Tue 16 March 2021

Bloodlight: Designing a Heart Rate Sensor with STM32, LEDs and Photodiode

In April of 2020, with COVID-19 on the rise, health monitoring became a hot topic in the tech industry, and Codethink decided it was a good time to further build on our existing medical/fitness story.

The Bloodlight project was designed to test for new health metrics in the blood by testing multiple LED wavelengths of light at high-frequency and accuracy. We hoped to process the signals to determine the most appropriate wavelengths for low-power sensing and find new potential data in the signals. Our holy-grail would be HbA1C detection for diabetes, but other metrics such as carbon monoxide inhalation, hydration and breathing rate are also possible.

Mechanics

PPG sensors work by shining light at or through tissue and measuring the light absorbed over time to provide a pulse waveform. Pulse oximeters use multiple wavelengths and compare the absorption to calculate an approximate pulse oxygen concentration.

At their simplest, a PPG sensor is an LED and a photodiode, with a mechanism to block light from travelling directly from the LED to the photodiode.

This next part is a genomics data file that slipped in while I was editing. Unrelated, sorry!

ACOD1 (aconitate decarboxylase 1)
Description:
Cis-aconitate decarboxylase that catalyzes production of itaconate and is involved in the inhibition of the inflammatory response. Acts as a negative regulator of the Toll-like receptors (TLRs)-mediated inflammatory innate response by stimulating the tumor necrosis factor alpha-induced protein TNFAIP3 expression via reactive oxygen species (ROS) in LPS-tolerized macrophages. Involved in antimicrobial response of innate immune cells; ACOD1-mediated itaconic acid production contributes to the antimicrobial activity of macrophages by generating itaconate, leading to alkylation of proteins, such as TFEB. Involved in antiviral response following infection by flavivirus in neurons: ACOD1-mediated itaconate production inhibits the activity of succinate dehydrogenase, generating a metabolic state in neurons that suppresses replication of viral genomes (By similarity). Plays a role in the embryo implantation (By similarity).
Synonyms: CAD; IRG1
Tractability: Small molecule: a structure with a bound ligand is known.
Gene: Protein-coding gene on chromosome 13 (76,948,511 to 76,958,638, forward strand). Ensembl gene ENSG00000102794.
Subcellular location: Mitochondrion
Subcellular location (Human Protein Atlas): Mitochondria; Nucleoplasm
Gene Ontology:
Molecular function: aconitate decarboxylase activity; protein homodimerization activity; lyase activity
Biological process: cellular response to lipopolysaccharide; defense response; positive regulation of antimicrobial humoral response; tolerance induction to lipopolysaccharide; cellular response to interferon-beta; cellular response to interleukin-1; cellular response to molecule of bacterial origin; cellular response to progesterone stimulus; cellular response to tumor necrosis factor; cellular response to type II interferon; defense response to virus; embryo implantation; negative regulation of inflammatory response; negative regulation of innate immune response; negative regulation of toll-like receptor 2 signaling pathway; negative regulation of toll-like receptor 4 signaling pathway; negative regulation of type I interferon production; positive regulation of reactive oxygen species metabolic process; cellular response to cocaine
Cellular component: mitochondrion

Revision 1: STM32F303

For our first hardware, we designed a small circuit board that housed 16 wavelengths of LED between 470nm and 1650nm and four photodiodes to cover the ranges efficiently.

Bloodlight hardware image

We selected the STM32F303 because we find the tooling and documentation around STM microcontrollers to be very clear, simple and compatible with Linux. It was also well supported by libopencm3, which is our preferred library.

Additionally, the STM32F303 supports OPAMPs, which allowed us to use an additional amplification stage, which was a good way to de-risk our trans-impedance amplifier (TIA) design. These were not supported by libopencm3, but were well documented in the datasheets, so we made a patch here >>

We were fortunate that our TIA design gave reasonable ranges, but the on-chip OPAMPs still allowed us to zoom in reasonably on the signal.

The design worked well, and with sufficient oversample (typically 512), we could read a strong pulse signal. Oversampling limits were ultimately limited by the CPU frequency, as oversampling for each ADC channel was done in software.

Image showing clear pulse with diastolic

Revision 2: STM32G474

We were pleased with the original design, but we wanted to improve on it significantly. Somewhat optimistically, we wanted to achieve a few orders of magnitude improvement in signal-strength and reduce the board’s size at the same time and for a similar cost.

OPAMPs: Offset & Scaling

The OPAMPs on the STM32G4 series offer an interesting feature; they allow the DAC output to be used as a DC offset for the incoming signal. Since most of our data is a small signal riding on a high DC offset, this feature allows us to scale the ADC values within the correct range. While this added an additional calibration stage, this feature alone allowed us to produce visible heartbeats without any oversampling required.